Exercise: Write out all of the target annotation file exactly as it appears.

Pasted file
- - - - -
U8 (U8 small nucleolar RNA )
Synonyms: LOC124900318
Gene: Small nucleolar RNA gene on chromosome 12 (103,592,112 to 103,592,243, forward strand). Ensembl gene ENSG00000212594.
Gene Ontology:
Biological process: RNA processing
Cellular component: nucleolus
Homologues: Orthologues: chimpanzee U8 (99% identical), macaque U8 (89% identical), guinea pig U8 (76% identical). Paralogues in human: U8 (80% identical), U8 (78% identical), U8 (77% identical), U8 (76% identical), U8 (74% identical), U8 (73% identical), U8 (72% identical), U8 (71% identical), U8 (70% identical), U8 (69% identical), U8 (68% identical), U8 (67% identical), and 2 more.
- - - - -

U8 (U8 small nucleolar RNA )
Synonyms: LOC124900318
Gene: Small nucleolar RNA gene on chromosome 12 (103,592,112 to 103,592,243, forward strand). Ensembl gene ENSG00000212594.
Gene Ontology:
Biological process: RNA processing
Cellular component: nucleolus
Homologues: Orthologues: chimpanzee U8 (99% identical), macaque U8 (89% identical), guinea pig U8 (76% identical). Paralogues in human: U8 (80% identical), U8 (78% identical), U8 (77% identical), U8 (76% identical), U8 (74% identical), U8 (73% identical), U8 (72% identical), U8 (71% identical), U8 (70% identical), U8 (69% identical), U8 (68% identical), U8 (67% identical), and 2 more.